Analyzing How Golden Tate's Loss Will Affect the Seattle Seahawks

Tyson LanglandNFC West Lead WriterMarch 20, 2014

Seattle Seahawks' Golden Tate motions to fans after scoring against the St. Louis Rams in the second half of an NFL football game, Sunday, Dec. 29, 2013, in Seattle. (AP Photo/Elaine Thompson)
Elaine Thompson/Associated Press

At the NFL Scouting Combine, Seattle Seahawks general manager John Schneider made it known that the organization’s biggest offseason priorities were to re-sign defensive end Michael Bennett and wide receiver Golden Tate

This was no surprise based on the fact Bennett and Tate were the most productive Seahawks at their respective positions. Bennett led the team in quarterback sacks, quarterback hits and quarterback hurries. Tate, on the other hand, led the team in targets, receptions, receiving yards and receiving touchdowns.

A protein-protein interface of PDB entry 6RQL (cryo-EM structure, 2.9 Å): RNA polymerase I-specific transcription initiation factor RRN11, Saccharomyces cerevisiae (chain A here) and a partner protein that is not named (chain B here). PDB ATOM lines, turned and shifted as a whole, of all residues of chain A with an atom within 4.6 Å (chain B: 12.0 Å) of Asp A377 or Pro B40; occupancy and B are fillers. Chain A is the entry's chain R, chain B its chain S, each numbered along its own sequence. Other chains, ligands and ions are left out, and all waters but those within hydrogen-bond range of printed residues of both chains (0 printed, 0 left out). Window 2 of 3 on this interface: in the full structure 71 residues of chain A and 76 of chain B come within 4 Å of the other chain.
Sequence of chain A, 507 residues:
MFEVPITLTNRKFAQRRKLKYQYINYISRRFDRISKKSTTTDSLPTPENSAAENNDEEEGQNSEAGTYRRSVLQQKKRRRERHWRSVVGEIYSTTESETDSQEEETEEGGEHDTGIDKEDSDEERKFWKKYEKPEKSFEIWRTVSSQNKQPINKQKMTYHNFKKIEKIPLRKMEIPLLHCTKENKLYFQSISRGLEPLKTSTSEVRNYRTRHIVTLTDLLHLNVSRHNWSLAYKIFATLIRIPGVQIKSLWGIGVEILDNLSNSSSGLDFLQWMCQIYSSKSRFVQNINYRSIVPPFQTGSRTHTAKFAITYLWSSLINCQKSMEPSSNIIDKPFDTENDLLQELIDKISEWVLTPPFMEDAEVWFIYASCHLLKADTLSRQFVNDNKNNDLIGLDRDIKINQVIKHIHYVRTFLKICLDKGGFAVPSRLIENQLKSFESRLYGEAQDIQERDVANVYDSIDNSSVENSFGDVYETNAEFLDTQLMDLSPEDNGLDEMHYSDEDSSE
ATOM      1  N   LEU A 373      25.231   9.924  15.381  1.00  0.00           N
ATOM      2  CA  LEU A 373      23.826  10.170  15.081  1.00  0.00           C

For their efforts, both players were handsomely rewarded with long-term contract extensions. The only difference was one player re-signed with the Seahawks, and the other left the Pacific Northwest for the Motor City. 

As we all know by now, Bennett was the one who stayed in Seattle, and Tate was the one who headed east for Detroit

According to Tate, he had an opportunity to stay with the Seahawks, but their final offer was “laughable.” Here’s what the second-round pick out of Notre Dame told the Bob and Groz Show on March 18th: 

I didn't mean a 40 percent discount. I’m going to earn in one year at Detroit what Seattle was going to pay me for two years. Seattle offered numbers that were laughable. I thought, 'I've given you everything and this is what you give me?’